Let’s talk about the dad and his work/life balance. Am I meant to feel sorry for someone who gets to work from home? That’s a luxury that very few parents have, and I would argue that the vast majority of working parents spend their day feeling torn in two because they have to work, but they want to be around their kids. And this father and daughter seem to live in an area where it’s safe for a kid to wander around town with a creepy-ass cardboard cutout without anyone harassing her. This is the most idyllic portrayal of a family with a dead mom that I’ve ever seen outside a Disney fairytale.

As I mentioned before, that dad probably works for a super progressive company. That’s why he’s able to work from home. The frames of his boxy glasses and his button-down cardigan send the same message. He looks like someone who works for a company that is a little more relaxed and forward thinking than say, your average 9-5 cubicle farm where you are required to wear khakis and a company polo every single day. Then, when you look at the design of the house and the scenery of the neighborhood, you get a total Pacific Northwest vibe. I mean, it feels like this family of two lives in a suburb of Portland. And while I know that on the whole, Oregon outside of Portland tends to be very conservative, a suburb of Portland would undoubtedly be more progressive than your average suburb here in Oklahoma.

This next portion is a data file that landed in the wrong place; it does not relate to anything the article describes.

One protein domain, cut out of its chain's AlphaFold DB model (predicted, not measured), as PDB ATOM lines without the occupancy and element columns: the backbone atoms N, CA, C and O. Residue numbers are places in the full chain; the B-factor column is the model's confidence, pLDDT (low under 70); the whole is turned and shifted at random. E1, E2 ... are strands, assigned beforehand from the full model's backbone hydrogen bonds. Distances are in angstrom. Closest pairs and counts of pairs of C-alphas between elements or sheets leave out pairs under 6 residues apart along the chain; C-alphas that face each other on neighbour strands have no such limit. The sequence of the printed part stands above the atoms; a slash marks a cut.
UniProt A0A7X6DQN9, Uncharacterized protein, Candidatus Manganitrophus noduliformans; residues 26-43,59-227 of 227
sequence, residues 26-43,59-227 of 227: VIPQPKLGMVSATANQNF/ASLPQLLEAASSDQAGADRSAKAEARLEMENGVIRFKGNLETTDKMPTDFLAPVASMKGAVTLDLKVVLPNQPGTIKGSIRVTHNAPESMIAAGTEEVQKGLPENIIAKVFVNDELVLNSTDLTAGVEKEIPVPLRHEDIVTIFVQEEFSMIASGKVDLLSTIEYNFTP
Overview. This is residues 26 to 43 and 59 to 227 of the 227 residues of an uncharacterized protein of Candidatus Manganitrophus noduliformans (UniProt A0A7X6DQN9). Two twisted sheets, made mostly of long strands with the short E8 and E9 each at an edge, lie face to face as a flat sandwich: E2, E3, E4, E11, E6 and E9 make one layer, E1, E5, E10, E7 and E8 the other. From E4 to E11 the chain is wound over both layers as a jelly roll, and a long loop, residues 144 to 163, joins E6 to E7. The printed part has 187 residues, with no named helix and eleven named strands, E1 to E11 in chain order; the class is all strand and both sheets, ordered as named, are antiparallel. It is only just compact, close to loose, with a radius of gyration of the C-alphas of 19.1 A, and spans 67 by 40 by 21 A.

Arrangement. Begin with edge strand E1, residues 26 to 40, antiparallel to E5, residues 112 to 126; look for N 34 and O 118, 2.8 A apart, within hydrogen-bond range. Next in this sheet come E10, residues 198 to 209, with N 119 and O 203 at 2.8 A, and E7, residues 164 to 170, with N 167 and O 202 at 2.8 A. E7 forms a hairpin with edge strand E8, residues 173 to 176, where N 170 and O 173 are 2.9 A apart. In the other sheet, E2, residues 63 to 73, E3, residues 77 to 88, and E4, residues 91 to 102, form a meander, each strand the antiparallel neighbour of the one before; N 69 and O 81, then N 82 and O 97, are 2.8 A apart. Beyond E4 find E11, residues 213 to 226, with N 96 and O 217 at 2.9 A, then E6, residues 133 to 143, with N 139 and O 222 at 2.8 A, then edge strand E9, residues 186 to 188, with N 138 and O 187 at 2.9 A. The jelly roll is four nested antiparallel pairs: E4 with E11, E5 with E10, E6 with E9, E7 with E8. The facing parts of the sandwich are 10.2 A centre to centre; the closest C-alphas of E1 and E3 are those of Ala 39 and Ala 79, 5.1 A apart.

This is important because it makes me lose ALL sympathy for this family, Hershey’s “Higher Love” be damned. If you have the ability to work from home and you are showing me how it impedes your work/life balance, I’m going to punch you in the face. And then, I’m going to take you back in time so you can hang out with 12-year-old Marisa who had a dad who worked 80-hour weeks, and a mom who worked two jobs. (You will note that 12-year-old Marisa did not spend a lot of time wandering around town buying s’mores ingredients or making cardboard cutouts of her parents. Instead, she let herself into the house after school with her key and did her homework until her parents came home.)